I’m currently re-reading an excellent little book by George Leonard called Mastery: The Keys to Success and Long-Term Fulfillment. I’ve read it several times now and have a few short posts coming up on it. I highly recommend this book to anyone interested in learning any craft, skill,art — or learning anything at all.
In his book, Leonard talks about 3 personality types or learning habits: The Dabbler, The Obsessive, and The Hacker.
The Dabbler starts each pursuit with extreme energy, but soon dwindles out. The process of getting started is addictive, until the new quickly becomes the old.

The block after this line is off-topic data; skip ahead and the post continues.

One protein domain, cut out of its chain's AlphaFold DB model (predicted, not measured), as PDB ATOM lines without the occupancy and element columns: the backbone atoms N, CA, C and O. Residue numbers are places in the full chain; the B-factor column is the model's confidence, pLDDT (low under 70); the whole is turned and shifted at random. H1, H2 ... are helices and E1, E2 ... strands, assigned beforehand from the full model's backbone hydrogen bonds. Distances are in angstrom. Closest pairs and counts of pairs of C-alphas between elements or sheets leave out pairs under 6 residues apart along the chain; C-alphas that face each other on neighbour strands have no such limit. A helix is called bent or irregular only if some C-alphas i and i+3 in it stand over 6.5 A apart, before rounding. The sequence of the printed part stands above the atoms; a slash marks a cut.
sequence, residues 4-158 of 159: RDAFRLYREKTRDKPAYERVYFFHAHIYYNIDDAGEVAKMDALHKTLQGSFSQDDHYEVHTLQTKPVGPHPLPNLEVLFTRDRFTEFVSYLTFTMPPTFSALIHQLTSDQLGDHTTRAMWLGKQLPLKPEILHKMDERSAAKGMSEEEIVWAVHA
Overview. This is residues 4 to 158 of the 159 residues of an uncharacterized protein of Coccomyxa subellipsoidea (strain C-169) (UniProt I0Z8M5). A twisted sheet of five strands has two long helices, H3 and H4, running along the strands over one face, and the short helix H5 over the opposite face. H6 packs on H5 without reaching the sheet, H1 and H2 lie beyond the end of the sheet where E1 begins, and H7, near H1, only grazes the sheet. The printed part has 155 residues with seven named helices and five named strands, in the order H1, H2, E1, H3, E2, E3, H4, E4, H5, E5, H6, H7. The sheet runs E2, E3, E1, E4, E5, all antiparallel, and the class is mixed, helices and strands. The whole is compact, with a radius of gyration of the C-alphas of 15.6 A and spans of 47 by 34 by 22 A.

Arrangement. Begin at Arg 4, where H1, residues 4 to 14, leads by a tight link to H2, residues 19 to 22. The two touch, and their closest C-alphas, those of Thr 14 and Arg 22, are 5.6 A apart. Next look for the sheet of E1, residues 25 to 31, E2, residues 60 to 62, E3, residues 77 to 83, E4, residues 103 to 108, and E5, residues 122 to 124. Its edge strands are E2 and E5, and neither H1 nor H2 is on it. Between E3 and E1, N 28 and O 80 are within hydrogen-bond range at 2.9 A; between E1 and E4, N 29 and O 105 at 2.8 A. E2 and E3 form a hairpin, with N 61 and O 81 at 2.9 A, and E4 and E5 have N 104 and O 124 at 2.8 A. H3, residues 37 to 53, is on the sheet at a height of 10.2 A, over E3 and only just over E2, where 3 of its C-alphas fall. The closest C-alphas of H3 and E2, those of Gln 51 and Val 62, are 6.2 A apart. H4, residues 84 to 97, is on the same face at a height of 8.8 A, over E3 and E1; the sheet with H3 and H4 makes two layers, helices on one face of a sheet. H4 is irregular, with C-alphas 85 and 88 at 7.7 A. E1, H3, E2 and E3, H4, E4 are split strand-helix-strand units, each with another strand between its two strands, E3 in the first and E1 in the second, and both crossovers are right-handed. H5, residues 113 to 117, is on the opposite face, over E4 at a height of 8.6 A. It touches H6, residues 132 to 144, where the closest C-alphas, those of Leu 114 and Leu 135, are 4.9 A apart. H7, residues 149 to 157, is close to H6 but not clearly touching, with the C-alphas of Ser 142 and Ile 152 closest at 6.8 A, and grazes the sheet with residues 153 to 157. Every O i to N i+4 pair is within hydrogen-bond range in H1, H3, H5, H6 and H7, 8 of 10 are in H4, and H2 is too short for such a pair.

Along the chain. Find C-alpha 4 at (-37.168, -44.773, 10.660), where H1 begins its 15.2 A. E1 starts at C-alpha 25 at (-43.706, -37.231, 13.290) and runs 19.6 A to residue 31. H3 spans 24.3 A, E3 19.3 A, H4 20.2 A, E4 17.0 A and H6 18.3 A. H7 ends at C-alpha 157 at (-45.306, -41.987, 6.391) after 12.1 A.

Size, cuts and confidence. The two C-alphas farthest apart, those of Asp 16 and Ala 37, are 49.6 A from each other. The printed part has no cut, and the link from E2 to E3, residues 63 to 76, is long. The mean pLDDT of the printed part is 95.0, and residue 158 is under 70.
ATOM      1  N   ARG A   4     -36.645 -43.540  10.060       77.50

The Obsessive lives for constant results. Like the dabbler, the obsessive starts out strong, but does not give up so easily. In fact, the obsessive is unable to accept anything but constant progress at all costs, often at the expensive of long-term results. The dabbler quits out of boredom, the obsessive quits out of burnout.
The Hacker gets the hang out things but thats about it. For him, there isn’t much use in doing more than good enough. The goal for the hacker isn’t to master an art, it’s to get by and maybe be part of the clique.
I see these personality types all the time in both my teaching and my personal life. (Of course you can have different approaches to different areas of your life.) However, as far as Mastery is concerned, each of these types falls short. In contrast to these three types, Leonard discusses “The Master’s Journey”, which will be the subject of Sunday’s post!
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